Second Trump-Ukraine Whistleblower Comes Forward With Firsthand Accusations, Attorney Says

A second whistleblower, described as an intelligence official, has come forward with additional accusations against President Donald Trump and allegations of quid pro quo dealings with Ukraine for political purposes.

The attorney for the first whistleblower who unearthed Trump's July phone calls with Ukrainian President Volodymyr Zelensky now said there is a second intelligence official set to corroborate the original 7-page complaint released September 26. Mark Zaid told ABC News that the second whistleblower he is representing has firsthand knowledge of some of the allegations made by the first and can undermine Trump's repeated claims it was "totally inaccurate."

Zaid said the second whisteblower has been interviewed by Intelligence Community Inspector General Michael Atkinson, who has been investigating the initial Ukraine complaint. The attorney said both intelligence officials have the full protection of the law aimed at protecting whistleblowers from retaliation.

On Friday, The New York Times first reported that the second whistleblower was set to come forward with a complaint regarding Trump's dealings with Ukraine. The first whistleblower claimed more than a half-dozen U.S. officials have information tied to the quid pro quo investigation of Trump seeking dirt on former Vice President Joe Biden and his son Hunter from foreign governments.

A July 25 transcript of a call released by the White House last month showed Trump calling in a "favor" from the Ukrainian president and seemingly requesting an exchange of military aid for an investigation into the Biden family. It is illegal for politicians or elected officials of any kind to receive something of value from a foreign national in connection with a U.S. election, according to the Federal Election Commission.

CNN's Jake Tapper also confirmed the second whistleblower has come forward to provide information about Trump's alleged dealings with Ukraine.

Trump himself appeared to signal a second whistleblower was set to come forth in a Saturday night tweet, labeling it a desperate move by Democrats and Congressman Adam Schiff, the chairman of the House Intelligence Committee.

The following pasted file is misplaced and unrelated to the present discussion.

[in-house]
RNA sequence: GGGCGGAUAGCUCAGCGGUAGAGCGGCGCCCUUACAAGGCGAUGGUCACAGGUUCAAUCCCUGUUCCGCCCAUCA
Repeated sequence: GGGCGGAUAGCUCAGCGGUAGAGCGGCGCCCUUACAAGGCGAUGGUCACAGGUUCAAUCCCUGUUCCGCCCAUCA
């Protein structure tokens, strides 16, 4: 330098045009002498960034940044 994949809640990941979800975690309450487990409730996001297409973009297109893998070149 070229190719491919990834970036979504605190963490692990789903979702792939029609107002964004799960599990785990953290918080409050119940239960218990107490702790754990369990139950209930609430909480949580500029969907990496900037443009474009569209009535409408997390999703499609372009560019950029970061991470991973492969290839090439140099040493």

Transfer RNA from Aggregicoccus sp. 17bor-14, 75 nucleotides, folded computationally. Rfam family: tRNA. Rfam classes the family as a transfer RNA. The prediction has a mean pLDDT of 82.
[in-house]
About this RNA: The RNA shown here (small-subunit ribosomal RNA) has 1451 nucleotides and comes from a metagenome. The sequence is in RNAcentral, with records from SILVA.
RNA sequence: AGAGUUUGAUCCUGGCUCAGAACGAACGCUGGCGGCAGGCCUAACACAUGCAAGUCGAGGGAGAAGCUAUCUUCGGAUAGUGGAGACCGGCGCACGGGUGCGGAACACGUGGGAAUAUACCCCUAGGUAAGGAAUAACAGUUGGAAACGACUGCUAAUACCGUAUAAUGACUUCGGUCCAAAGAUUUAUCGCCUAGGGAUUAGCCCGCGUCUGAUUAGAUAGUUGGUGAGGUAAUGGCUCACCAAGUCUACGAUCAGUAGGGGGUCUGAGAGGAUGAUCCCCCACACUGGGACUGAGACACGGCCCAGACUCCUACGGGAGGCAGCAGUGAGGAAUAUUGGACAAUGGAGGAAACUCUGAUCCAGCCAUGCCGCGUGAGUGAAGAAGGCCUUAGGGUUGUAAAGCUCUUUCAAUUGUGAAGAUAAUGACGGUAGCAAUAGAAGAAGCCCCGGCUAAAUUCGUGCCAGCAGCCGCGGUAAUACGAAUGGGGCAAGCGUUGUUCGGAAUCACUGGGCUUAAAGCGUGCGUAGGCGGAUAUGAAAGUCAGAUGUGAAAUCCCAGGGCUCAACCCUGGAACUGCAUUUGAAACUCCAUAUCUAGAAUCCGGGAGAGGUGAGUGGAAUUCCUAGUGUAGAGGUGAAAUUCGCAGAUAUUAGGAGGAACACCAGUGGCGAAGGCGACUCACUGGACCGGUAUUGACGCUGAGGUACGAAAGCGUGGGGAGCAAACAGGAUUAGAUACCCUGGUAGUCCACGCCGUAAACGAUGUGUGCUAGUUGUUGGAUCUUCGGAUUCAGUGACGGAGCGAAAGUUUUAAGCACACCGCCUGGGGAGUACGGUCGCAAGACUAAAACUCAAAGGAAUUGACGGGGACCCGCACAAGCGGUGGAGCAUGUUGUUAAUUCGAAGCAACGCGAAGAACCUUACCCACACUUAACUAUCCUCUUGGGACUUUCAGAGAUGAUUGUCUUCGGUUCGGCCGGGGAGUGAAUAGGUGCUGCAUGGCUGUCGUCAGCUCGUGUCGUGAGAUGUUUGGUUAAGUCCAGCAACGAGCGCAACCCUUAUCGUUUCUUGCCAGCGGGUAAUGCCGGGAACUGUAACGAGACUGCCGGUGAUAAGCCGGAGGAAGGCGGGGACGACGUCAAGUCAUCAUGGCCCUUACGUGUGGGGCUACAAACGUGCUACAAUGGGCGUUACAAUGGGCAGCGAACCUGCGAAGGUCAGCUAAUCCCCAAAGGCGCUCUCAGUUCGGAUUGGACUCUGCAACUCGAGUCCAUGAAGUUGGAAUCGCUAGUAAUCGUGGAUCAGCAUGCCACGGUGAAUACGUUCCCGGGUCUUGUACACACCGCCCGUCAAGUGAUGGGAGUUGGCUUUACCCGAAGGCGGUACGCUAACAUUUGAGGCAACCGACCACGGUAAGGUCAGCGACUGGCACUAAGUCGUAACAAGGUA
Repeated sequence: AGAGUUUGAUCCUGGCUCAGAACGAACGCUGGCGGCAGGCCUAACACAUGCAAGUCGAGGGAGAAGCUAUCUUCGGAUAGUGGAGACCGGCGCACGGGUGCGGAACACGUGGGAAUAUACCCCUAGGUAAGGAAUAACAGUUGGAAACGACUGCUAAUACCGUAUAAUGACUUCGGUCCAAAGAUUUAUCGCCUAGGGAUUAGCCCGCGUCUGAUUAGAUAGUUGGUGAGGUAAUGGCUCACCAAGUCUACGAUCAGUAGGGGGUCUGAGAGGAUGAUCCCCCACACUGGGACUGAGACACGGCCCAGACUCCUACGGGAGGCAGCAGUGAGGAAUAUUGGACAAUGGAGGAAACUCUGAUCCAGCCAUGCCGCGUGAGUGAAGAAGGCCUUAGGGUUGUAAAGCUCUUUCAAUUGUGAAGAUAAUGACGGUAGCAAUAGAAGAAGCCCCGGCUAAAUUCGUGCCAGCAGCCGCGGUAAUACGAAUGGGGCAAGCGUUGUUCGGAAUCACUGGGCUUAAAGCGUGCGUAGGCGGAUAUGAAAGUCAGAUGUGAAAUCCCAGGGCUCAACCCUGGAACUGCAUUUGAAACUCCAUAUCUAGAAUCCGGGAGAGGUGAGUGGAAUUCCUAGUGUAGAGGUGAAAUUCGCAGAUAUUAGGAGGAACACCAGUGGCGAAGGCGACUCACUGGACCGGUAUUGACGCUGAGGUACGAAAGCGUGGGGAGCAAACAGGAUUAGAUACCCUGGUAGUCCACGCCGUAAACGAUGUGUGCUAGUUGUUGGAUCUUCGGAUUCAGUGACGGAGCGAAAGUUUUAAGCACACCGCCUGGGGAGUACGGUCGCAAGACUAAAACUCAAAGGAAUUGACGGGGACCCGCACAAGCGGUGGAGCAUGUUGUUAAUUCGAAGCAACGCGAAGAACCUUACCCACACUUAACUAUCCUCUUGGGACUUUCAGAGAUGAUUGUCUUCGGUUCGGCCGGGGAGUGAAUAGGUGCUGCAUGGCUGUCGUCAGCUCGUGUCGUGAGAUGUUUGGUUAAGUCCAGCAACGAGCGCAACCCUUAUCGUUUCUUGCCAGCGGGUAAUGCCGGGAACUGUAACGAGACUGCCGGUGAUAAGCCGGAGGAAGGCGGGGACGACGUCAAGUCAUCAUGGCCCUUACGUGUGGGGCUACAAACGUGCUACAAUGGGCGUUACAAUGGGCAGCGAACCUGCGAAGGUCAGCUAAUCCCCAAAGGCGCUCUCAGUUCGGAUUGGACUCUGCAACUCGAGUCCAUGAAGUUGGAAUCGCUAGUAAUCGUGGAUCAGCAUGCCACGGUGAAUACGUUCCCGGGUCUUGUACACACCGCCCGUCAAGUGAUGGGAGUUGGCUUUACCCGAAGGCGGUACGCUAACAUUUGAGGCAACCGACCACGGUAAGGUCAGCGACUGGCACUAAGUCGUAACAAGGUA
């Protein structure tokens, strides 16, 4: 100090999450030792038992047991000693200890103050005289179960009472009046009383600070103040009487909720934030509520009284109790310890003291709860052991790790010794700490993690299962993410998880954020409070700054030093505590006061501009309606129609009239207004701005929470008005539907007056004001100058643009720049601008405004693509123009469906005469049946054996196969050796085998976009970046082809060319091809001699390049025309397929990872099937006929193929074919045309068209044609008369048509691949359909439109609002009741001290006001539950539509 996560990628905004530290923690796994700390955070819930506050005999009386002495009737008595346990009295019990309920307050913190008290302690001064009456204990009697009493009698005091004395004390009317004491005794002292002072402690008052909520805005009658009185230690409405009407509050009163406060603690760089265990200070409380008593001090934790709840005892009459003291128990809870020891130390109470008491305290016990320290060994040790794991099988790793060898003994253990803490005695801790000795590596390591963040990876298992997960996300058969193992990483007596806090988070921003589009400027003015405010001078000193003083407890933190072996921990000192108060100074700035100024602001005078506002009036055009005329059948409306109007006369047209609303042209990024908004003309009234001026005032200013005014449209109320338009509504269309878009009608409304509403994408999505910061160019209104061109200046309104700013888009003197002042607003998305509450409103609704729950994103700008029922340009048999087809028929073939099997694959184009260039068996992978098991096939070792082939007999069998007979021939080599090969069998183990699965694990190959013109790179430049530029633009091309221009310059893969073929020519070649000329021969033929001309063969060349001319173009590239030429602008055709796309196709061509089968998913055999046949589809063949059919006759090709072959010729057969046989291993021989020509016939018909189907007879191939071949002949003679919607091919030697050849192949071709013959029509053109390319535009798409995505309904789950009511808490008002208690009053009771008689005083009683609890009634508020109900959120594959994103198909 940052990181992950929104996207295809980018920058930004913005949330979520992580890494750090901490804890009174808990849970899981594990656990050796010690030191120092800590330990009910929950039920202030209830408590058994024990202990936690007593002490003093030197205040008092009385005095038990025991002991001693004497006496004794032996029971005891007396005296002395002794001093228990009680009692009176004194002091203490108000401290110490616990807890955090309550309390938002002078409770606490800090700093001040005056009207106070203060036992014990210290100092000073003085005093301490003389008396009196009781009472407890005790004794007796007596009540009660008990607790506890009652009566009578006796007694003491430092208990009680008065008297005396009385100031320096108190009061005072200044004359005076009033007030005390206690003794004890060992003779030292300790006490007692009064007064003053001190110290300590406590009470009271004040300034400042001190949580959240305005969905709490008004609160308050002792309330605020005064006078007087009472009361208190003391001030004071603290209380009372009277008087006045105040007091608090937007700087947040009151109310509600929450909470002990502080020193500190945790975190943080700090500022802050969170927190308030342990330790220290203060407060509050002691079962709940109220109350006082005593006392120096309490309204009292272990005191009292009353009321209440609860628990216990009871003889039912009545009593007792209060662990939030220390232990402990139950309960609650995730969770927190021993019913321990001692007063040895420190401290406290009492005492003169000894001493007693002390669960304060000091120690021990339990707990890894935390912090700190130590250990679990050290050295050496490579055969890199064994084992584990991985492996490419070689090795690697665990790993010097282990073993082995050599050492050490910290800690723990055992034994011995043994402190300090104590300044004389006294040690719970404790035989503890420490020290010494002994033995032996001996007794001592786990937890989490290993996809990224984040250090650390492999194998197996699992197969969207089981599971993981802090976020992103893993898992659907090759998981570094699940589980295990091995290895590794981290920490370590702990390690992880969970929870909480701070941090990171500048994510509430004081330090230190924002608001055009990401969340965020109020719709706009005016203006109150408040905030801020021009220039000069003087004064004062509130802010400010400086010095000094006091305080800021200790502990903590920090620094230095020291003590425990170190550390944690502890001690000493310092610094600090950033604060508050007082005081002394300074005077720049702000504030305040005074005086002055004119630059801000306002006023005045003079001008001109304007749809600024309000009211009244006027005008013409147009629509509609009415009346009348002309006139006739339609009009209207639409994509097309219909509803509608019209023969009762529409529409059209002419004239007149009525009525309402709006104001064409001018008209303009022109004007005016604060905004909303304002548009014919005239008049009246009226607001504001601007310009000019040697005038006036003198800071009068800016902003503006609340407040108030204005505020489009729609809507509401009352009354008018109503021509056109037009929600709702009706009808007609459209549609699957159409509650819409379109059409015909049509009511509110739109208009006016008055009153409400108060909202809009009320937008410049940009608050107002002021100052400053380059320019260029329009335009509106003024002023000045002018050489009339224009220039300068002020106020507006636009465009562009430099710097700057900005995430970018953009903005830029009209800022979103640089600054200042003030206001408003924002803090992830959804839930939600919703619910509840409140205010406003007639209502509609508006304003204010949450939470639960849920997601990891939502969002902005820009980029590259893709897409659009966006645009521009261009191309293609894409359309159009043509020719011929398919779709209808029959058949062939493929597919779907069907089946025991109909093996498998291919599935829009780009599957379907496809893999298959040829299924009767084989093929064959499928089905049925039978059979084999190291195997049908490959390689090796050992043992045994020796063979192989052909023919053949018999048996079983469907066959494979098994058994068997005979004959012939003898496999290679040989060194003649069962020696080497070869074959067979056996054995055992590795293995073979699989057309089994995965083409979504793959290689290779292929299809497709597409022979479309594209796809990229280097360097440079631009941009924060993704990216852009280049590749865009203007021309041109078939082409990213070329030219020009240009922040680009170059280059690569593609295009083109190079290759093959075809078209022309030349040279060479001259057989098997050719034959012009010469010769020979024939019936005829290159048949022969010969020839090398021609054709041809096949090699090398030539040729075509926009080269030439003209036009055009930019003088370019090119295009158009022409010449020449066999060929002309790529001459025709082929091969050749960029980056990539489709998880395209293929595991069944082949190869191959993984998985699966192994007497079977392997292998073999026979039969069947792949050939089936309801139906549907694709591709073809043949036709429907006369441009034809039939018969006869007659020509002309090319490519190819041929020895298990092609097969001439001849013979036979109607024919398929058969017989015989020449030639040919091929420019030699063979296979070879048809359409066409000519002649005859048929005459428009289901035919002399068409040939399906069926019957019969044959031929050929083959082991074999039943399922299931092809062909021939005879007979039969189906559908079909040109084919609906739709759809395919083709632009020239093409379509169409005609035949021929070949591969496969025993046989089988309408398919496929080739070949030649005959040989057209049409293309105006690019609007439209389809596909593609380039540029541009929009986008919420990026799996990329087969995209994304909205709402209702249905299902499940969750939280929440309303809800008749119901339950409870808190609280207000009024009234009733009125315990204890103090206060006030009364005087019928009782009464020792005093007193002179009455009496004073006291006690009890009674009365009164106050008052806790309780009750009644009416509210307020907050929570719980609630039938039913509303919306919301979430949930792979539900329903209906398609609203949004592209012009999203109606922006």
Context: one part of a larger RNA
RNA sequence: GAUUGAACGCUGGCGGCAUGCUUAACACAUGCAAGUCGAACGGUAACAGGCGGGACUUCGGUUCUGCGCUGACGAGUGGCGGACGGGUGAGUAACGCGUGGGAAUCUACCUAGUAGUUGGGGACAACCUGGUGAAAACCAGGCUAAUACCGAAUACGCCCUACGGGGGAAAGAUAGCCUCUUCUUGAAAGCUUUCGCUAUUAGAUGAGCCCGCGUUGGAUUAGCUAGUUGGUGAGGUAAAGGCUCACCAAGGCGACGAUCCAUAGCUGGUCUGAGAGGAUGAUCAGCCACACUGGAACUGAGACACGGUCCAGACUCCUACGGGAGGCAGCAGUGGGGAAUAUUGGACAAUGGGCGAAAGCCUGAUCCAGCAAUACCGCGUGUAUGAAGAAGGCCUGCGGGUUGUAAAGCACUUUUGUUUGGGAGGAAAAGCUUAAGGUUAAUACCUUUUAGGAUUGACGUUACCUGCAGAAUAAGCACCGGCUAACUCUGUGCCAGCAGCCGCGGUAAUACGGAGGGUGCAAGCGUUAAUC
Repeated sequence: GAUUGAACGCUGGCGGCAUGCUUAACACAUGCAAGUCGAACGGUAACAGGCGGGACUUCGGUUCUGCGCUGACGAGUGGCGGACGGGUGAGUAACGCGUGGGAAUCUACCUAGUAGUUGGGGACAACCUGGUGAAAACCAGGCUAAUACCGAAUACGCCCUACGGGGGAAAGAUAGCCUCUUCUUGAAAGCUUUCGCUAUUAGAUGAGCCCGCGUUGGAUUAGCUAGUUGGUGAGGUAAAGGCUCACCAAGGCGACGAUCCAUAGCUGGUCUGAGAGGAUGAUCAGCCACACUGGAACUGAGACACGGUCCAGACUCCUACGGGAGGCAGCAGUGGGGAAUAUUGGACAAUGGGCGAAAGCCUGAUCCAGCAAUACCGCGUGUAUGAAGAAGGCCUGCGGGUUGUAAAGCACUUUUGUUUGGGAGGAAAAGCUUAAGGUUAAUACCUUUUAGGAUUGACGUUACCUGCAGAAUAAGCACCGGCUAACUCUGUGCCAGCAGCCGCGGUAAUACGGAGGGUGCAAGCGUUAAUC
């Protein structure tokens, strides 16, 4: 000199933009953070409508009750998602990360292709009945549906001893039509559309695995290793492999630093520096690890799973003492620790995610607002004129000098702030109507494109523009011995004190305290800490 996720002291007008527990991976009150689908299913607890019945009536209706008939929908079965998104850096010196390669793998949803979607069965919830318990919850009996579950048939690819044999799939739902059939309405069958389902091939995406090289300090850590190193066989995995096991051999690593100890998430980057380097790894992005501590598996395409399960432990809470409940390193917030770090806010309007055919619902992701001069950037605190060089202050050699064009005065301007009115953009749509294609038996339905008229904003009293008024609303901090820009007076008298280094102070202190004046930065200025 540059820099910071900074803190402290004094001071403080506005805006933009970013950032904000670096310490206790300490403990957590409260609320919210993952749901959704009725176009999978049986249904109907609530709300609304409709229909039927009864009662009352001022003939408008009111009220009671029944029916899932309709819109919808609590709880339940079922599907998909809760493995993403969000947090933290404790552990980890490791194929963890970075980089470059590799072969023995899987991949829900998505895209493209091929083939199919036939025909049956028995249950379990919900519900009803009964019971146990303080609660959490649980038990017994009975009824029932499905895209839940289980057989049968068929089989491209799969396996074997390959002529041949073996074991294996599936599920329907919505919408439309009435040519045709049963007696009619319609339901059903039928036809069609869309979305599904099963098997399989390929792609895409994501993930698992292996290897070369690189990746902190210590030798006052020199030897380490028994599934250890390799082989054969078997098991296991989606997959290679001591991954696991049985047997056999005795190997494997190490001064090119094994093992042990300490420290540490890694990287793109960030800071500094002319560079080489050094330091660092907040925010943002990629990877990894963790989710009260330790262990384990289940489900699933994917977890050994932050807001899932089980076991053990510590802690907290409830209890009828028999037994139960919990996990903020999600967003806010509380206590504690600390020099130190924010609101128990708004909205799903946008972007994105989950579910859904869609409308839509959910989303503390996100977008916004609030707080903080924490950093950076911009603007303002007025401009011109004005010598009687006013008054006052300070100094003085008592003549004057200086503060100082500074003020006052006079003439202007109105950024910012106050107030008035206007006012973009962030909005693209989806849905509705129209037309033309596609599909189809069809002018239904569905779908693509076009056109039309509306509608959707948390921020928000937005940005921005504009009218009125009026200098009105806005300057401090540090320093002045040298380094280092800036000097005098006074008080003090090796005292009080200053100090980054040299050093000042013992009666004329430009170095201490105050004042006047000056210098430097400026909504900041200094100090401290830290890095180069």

"The first so-called second hand information 'Whistleblower' got my phone conversation almost completely wrong, so now word is they are going to the bench and another "Whistleblower" is coming in from the Deep State, also with second hand info. Meet with Shifty. Keep them coming," the president remarked.

Trump has repeatedly dismissed the first whistleblower as biased and a Democratic Party ploy, tweeting September 29: "Like every American, I deserve to meet my accuser, especially when this accuser, the so-called 'Whistleblower,' represented a perfect conversation with a foreign leader in a totally inaccurate and fraudulent way."

president donald trump press conference united nations
President Donald Trump speaks to the media at the United Nations (U.N.) General Assembly on September 24, 2019 in New York City. The House of Representatives launched a formal impeachment inquiry following allegations that Trump pressured Ukraine's president to investigate Joe Biden and his son. Spencer Platt/Getty

On Sunday morning, as reports of the second whistleblower began surfacing, Trump retweeted a former journalist's claims he is being "framed" by the intelligence community. Trump also responded by lashing out at fellow Republicans including Mitt Romney for not blindly supporting his claims. "Once voters understand that Trump was set up and framed by intelligence ops like the whistleblower in 2016, falsely accused of being a Russian agent, then impeachment will be seen for what it is -- a political putsch to cover their tracks," wrote Paul Sperry in the Trump retweet.

Update: The White House issued a statement regarding the second whistleblower coming forward Sunday afternoon: "It doesn't matter how many people decide to call themselves whistleblowers about the same telephone call--a call the President already made public--it doesn't change the fact that he has done nothing wrong."